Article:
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Minimum Turning Altitude (MTA)

I was watching a video by Andy Munnis and he talked about a fix outside of Denver that has a fairly lengthy list of MTAs. I had never heard of them before so I pulled up the chart to see what he was talking about.

MTA ALLAN

At first glance the altitudes don’t make any sense. Most of them are higher than the MEA on the airway that the pilot is turning onto. So I resorted to searching for an explanation.

Based on this Charting Notice, I think they are a recent addition to the IFR charts.

Due to increased airspeeds at 10,000 ft MSL or above, the published Minimum Enroute Altitude (MEA) may not be sufficient for obstacle clearance when a turn is required at a Fix, NAVAID, or Waypoint. In these instances, the area in the vicinity of the turn point is evaluated to determine whether the published MEA is sufficient for obstacle clearance.

In some locations (normally mountainous), terrain/obstacles in the expanded search area may necessitate a higher minimum altitude while conducting the turning maneuver. A Fix, NAVAID, or Waypoint requiring a higher Minimum Turning Altitude (MTA) will be denoted on government charts by the Minimum Crossing Altitude (MCA) icon (“X” flag) and an accompanying note describing the MTA restriction. An MTA restriction note will normally consist of the Air Traffic Service (ATS) route leading to the turn point, the ATS route leading from the turn point, and the required altitude; e.g., MTA V330 E TO V520 W 16000. When an MTA is applicable for the intended route of flight, pilots must ensure they are at or above the charted MTA not later than the turn point and maintain at or above the MTA until joining the centerline of the ATS route following the turn point.

When we look at the terrain to the northwest of ALLAN, we see that it rises sharply. Given the explanation above, that’s probably how they came up with the minimum altitudes for turning aircraft.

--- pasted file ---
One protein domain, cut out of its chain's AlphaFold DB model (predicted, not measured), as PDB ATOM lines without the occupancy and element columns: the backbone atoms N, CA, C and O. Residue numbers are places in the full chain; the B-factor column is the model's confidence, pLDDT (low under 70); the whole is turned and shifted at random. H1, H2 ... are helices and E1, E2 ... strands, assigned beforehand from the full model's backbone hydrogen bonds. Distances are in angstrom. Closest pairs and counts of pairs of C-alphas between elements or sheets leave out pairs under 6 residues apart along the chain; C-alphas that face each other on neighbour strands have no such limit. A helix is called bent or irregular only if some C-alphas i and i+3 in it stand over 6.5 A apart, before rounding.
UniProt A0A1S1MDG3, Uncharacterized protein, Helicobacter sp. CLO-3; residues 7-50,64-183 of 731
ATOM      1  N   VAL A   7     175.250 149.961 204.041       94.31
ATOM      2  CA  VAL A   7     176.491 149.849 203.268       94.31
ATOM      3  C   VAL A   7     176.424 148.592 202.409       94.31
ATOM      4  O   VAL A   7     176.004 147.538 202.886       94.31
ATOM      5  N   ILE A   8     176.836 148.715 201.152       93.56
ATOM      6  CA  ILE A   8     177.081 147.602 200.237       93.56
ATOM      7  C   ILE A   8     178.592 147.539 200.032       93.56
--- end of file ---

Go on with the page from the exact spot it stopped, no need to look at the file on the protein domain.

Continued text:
MTA ALLAN VFR

The first sentence in the Charting Notice starts with, Due to increased airspeeds at 10,000 ft MSL or above. This is just a reference to the elimination of the speed restriction for aircraft flying at 10,000 MSL and above. In the case of the ALLAN intersection, all of the MEAs are well above 10,000′ MSL.

Here’s a new MTA where the intersection is very busy and it might be easy to miss the MTA, especially since V187 (which crosses POM an goes to HASSA) has an MEA of 6,500 between POM and HASSA and an MCA of 10,000 at HASSA. The MTA of 11,800 is somewhat unexpected.

MTA POM

It should be pointed out that ATC will be assigning aircraft on these routes altitudes and speeds so the MTAs and MCAs will not be an issue. They are only an issue for pilots in the case of lost communications.

I looked at a Jeppesen chart from 24DEC10 and there is no MTA at ALLAN and the 16APR10 chart containing POM has no MTA either. So that reinforces the inference that the Chart Notice is the introduction of the concept.

The information in the Charting Notice has been incorporated into the AIM.
AIM 5−3−7. Minimum Turning Altitude (MTA)

Due to increased airspeeds at 10,000 ft MSL or above, the published minimum enroute altitude (MEA) may not be sufficient for obstacle clearance when a turn is required over a fix, NAVAID, or waypoint. In these instances, an expanded area in the vicinity of the turn point is examined to determine whether the published MEA is sufficient for obstacle clearance. In some locations (normally mountainous), terrain/obstacles in the expanded search area may necessitate a higher minimum altitude while conducting the turning maneuver. Turning fixes requiring a higher minimum turning altitude (MTA) will be denoted on government charts by the minimum crossing altitude (MCA) icon (“x” flag) and an accompanying note describing the MTA restriction. An MTA restriction will normally consist of the air traffic service (ATS) route leading to the turn point, the ATS route leading from the turn point, and the required altitude; e.g., MTA V330 E TO V520 W 16000. When an MTA is applicable for the intended route of flight, pilots must ensure they are at or above the charted MTA not later than the turn point and maintain at or above the MTA until joining the centerline of the ATS route following the turn point. Once established on the centerline following the turning fix, the MEA/MOCA determines the minimum altitude available for assignment. An MTA may also preclude the use of a specific altitude or a range of altitudes during a turn. For example, the MTA may restrict the use of 10,000 through 11,000 ft MSL. In this case, any altitude greater than 11,000 ft MSL is unrestricted, as are altitudes less than 10,000 ft MSL provided MEA/MOCA requirements are satisfied.

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